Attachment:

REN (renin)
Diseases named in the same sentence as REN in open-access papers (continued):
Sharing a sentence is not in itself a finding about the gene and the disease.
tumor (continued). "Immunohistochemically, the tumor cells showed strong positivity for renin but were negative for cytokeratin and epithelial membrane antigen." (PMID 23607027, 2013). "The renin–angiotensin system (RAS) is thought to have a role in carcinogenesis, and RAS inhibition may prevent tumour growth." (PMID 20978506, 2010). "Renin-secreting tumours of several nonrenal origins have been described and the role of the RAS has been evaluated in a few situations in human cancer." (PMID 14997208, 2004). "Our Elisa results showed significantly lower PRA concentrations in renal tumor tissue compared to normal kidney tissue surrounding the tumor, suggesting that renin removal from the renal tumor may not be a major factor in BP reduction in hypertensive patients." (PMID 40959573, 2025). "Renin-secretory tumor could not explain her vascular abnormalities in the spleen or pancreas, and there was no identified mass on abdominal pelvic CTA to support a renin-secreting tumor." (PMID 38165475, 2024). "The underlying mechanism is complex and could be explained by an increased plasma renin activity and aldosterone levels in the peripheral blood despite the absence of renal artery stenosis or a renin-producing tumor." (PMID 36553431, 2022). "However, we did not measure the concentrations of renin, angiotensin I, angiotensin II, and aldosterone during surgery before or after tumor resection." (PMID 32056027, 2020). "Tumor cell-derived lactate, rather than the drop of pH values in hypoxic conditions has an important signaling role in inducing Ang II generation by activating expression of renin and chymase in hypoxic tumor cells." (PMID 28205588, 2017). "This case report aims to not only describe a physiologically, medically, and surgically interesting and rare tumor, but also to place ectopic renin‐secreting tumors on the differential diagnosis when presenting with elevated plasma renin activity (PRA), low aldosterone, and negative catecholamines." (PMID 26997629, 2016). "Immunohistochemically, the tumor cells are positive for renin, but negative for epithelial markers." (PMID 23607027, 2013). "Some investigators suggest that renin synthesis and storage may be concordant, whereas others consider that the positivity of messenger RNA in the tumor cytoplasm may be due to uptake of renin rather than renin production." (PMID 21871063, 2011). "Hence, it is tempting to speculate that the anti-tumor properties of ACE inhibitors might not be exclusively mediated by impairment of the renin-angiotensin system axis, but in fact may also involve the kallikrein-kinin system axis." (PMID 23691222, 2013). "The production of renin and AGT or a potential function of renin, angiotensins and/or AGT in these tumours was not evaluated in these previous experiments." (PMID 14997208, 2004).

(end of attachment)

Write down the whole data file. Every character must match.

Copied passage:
REN (renin)
Diseases named in the same sentence as REN in open-access papers (continued):
Sharing a sentence is not in itself a finding about the gene and the disease.
tumor (continued). "Immunohistochemically, the tumor cells showed strong positivity for renin but were negative for cytokeratin and epithelial membrane antigen." (PMID 23607027, 2013). "The renin–angiotensin system (RAS) is thought to have a role in carcinogenesis, and RAS inhibition may prevent tumour growth." (PMID 20978506, 2010). "Renin-secreting tumours of several nonrenal origins have been described and the role of the RAS has been evaluated in a few situations in human cancer." (PMID 14997208, 2004). "Our Elisa results showed significantly lower PRA concentrations in renal tumor tissue compared to normal kidney tissue surrounding the tumor, suggesting that renin removal from the renal tumor may not be a major factor in BP reduction in hypertensive patients." (PMID 40959573, 2025). "Renin-secretory tumor could not explain her vascular abnormalities in the spleen or pancreas, and there was no identified mass on abdominal pelvic CTA to support a renin-secreting tumor." (PMID 38165475, 2024). "The underlying mechanism is complex and could be explained by an increased plasma renin activity and aldosterone levels in the peripheral blood despite the absence of renal artery stenosis or a renin-producing tumor." (PMID 36553431, 2022). "However, we did not measure the concentrations of renin, angiotensin I, angiotensin II, and aldosterone during surgery before or after tumor resection." (PMID 32056027, 2020). "Tumor cell-derived lactate, rather than the drop of pH values in hypoxic conditions has an important signaling role in inducing Ang II generation by activating expression of renin and chymase in hypoxic tumor cells." (PMID 28205588, 2017). "This case report aims to not only describe a physiologically, medically, and surgically interesting and rare tumor, but also to place ectopic renin‐secreting tumors on the differential diagnosis when presenting with elevated plasma renin activity (PRA), low aldosterone, and negative catecholamines." (PMID 26997629, 2016). "Immunohistochemically, the tumor cells are positive for renin, but negative for epithelial markers." (PMID 23607027, 2013). "Some investigators suggest that renin synthesis and storage may be concordant, whereas others consider that the positivity of messenger RNA in the tumor cytoplasm may be due to uptake of renin rather than renin production." (PMID 21871063, 2011). "Hence, it is tempting to speculate that the anti-tumor properties of ACE inhibitors might not be exclusively mediated by impairment of the renin-angiotensin system axis, but in fact may also involve the kallikrein-kinin system axis." (PMID 23691222, 2013). "The production of renin and AGT or a potential function of renin, angiotensins and/or AGT in these tumours was not evaluated in these previous experiments." (PMID 14997208, 2004).